Let Jesus Take the Wheel
- Adam Weber adamweber.com
- 2017 21 Mar
Last summer our family went to the greatest place on earth: Walt Disney World. The land of tired parents, thousands of tourists, selfie sticks, and endless walking. I mean, the land of Mickey Mouse, smiles, and where all kids’ dreams come true. Greatest place on earth!
My two oldest sons were excited about the Tomorrowland Speedway, a ride advertised as “The roar of mini gas-powered sports cars and the smell of exhaust fumes.”
The Tomorrowland Speedway has race cars that you drive around the track. The cars are guided by a rail underneath, but the driver has some freedom to steer left or right as the car goes. My boys were pumped. Though they barely made the height requirement for the ride, with an adult riding shotgun, they could drive the car themselves.
My wife hopped in a car with our oldest, and I hopped in the passenger seat of another while my middle son, Wilson, climbed in the driver’s side. I said a little prayer to myself and quietly sang, “Jesus take the wheel.” Wilson was smiling ear to ear, and the “smell of exhaust fumes” was definitely in the air. We were ready!
A few insights on my son Wilson: He has the gift of stubbornness, and he’s also a scrappy fighter. He will figure things out on his own and do things his way. He knows exactly what he wants and likes being in control. I love most of these qualities in him.
The light turned green, and I pushed the gas because Wilson’s legs wouldn’t reach the pedal.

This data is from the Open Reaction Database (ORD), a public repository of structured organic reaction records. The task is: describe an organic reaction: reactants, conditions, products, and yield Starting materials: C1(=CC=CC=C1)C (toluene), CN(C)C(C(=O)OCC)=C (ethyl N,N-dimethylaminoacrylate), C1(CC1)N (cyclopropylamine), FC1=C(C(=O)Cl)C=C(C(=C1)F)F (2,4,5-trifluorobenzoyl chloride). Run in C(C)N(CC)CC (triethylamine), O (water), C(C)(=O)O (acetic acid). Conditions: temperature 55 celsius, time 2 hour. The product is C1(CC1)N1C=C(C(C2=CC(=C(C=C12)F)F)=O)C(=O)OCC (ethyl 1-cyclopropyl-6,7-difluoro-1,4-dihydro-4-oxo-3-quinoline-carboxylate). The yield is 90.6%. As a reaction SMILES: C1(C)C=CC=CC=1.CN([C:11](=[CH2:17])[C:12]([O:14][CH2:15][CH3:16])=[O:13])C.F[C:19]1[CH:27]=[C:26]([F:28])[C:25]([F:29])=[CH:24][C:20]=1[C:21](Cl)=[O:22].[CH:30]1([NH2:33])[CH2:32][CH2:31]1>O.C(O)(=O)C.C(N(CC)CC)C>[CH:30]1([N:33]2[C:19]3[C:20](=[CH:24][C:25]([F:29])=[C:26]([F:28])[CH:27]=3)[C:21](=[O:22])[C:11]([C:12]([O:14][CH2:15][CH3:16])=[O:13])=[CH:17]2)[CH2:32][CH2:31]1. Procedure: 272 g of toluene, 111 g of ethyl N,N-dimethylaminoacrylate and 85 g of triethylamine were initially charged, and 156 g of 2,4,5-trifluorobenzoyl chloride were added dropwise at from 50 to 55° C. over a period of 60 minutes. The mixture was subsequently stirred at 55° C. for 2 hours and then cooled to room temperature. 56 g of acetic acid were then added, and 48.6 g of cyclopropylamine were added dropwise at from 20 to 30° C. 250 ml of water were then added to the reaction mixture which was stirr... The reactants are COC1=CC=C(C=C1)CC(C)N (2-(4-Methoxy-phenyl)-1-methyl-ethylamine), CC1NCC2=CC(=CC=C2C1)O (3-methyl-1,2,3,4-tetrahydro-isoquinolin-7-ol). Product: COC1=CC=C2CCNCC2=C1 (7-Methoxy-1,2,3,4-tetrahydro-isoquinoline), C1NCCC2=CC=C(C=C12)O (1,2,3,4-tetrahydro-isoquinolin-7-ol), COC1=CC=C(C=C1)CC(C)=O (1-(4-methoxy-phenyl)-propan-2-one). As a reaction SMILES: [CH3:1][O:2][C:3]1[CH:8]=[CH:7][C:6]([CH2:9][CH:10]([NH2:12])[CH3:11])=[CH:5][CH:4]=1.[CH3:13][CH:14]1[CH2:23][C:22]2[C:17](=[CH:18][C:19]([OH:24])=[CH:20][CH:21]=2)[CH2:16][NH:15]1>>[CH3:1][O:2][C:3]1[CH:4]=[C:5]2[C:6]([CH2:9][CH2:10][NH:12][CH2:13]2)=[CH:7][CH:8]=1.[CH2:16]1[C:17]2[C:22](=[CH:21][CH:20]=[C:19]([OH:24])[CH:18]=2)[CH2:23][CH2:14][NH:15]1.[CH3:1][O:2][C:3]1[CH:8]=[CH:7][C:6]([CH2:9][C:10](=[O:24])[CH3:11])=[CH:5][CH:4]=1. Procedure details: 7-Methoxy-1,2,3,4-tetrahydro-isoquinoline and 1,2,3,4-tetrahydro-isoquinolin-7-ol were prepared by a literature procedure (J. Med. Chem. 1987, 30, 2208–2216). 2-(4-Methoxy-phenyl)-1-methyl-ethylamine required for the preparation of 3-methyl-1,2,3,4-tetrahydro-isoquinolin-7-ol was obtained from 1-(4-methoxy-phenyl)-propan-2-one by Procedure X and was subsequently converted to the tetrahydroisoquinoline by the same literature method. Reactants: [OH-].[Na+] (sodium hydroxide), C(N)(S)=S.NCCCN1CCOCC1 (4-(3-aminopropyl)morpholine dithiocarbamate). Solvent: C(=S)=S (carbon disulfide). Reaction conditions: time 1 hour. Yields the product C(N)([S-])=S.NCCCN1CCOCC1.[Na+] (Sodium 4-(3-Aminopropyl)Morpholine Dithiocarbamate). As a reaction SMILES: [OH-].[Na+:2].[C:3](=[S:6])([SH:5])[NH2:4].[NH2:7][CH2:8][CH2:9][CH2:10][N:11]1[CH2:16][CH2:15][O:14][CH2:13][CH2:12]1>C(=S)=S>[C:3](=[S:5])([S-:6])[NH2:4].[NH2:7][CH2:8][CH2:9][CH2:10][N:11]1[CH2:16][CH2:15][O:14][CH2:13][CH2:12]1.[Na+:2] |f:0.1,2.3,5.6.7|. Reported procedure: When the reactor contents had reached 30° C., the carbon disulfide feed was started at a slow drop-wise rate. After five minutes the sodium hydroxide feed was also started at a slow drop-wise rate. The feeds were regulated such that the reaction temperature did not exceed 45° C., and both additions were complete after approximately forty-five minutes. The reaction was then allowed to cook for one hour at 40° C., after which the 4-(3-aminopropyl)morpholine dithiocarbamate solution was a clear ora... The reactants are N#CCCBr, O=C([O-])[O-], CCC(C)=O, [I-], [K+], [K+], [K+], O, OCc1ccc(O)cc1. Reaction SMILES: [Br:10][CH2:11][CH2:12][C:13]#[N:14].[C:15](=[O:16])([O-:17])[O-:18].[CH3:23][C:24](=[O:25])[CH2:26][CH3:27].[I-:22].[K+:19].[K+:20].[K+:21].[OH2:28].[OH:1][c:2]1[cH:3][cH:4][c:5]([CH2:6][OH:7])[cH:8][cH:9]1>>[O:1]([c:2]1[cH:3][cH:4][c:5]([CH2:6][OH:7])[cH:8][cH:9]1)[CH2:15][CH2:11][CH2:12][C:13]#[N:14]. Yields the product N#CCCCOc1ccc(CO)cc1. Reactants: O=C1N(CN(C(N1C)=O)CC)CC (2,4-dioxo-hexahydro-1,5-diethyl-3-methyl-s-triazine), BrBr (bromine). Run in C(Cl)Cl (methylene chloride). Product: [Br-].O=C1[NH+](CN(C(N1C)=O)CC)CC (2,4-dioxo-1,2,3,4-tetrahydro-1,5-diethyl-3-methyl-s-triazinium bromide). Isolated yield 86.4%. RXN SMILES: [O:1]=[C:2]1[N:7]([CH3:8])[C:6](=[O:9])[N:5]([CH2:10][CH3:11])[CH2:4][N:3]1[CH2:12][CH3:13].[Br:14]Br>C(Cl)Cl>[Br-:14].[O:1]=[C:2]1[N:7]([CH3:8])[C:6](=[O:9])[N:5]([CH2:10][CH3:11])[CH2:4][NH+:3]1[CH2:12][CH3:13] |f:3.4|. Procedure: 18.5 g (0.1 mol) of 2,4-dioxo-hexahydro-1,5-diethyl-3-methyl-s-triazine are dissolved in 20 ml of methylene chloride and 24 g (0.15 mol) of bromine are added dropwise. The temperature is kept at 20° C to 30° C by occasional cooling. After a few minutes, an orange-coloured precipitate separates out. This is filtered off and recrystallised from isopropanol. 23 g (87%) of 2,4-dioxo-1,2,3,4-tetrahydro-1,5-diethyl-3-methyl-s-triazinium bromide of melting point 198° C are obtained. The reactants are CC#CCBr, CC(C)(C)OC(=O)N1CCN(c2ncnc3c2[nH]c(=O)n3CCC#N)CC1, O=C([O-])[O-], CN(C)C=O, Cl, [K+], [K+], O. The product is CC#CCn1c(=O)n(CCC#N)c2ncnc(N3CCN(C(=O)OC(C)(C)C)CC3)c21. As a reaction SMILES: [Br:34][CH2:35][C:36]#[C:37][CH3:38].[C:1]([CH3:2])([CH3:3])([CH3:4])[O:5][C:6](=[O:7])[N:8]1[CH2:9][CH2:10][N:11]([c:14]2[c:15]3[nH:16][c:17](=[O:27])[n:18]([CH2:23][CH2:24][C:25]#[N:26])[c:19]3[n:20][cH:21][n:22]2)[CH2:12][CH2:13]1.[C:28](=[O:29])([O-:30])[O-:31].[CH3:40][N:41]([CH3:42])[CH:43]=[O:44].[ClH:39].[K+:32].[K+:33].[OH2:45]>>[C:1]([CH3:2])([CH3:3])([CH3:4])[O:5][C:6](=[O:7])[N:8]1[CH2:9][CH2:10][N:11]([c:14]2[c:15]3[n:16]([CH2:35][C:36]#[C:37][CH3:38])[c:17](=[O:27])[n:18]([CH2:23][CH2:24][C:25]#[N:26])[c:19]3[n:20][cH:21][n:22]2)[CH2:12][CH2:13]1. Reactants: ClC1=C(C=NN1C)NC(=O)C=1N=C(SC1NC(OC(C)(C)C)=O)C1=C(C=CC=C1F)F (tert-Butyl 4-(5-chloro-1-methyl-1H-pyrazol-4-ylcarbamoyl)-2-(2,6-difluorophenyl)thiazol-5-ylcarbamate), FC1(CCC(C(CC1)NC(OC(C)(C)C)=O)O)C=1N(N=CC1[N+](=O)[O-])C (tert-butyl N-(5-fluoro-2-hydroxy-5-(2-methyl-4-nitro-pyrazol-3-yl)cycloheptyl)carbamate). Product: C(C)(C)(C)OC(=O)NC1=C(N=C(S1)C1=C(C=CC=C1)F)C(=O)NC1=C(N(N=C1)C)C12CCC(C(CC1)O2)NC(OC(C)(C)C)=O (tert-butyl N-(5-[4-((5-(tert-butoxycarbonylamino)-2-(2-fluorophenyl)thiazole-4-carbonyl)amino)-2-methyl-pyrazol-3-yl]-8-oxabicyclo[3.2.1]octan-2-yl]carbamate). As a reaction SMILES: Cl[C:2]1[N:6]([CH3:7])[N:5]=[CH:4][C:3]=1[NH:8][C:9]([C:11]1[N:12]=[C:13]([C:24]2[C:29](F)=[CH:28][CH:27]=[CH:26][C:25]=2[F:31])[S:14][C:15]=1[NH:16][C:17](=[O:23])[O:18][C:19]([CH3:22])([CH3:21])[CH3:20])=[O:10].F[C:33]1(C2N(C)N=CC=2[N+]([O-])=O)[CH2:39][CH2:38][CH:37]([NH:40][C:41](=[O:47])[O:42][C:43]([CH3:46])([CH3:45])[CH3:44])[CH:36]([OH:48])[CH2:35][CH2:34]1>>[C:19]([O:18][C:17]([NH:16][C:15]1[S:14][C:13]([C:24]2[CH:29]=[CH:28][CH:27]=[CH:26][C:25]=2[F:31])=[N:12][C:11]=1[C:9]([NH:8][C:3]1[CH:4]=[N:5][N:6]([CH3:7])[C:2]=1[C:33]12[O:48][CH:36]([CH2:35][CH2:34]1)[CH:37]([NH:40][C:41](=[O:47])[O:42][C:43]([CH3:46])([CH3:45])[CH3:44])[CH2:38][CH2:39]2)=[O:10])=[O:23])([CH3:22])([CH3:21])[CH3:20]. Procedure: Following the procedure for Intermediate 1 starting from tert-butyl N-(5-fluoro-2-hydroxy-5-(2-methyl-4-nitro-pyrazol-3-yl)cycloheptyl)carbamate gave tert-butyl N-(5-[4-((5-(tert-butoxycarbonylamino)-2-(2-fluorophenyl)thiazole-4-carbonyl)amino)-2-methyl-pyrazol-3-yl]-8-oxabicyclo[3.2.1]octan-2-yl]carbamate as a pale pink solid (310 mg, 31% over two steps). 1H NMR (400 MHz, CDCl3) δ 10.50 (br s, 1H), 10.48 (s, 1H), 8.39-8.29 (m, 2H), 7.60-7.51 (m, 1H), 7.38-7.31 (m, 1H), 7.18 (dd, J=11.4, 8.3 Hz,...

And we were off! Well, kind of. Remember the rail under the car and the freedom to turn left and right? Seconds into the ride we were forcefully thrown back and forth in the car. One second Wilson would turn sharply to the left, and we’d be jerked to the right. The next second he’d overcorrect right, and we’d be jerked left. We were barely moving forward, but we were being tossed back and forth like rag dolls.
I finally grabbed the wheel.
Though his pride was shaken, I could tell that Wilson was relieved that I did. We began to cruise around the track, the wind blowing through our hair. It was great! This is what Tomorrowland is all about.
But once more, stubborn and scrappy, Wilson asked if he could take the wheel again. I said yes, and from the moment Wilson grabbed it, we were back to violently ping-ponging from side to side. Left. Then right. Then left. Right. Left. As the seat belt dug into me, I wondered if I might end up dying on a ride meant for little kids at the greatest place on earth.
Seconds into driving again, this time with zero hesitation or reservation, Wilson began to shout, “Dad, you drive! You drive, Dad!”
He didn’t want to drive anymore.
He didn’t want to be in control.
He didn’t want to do his thing.
He didn’t even want to help.
Wilson was a terrible driver. I knew it. And so did he.
When I look back at most of my prayers and the things I’ve said to God, it’s a lot of me telling God what I need and then asking him to provide it.
Lord, help me get into this college.
God, help this girl to like me.
Lord, help me get this job.
God, make it possible for us to buy this house.
Let the weather on Saturday be perfect.
Jesus, help me win the lottery. It doesn’t hurt to ask, right?
Basically, I want, I want, I want.
Like my son Wilson, I’m stubborn and scrappy. I think I know exactly what I need. I think I know what’s best for me. I am an adult, after all.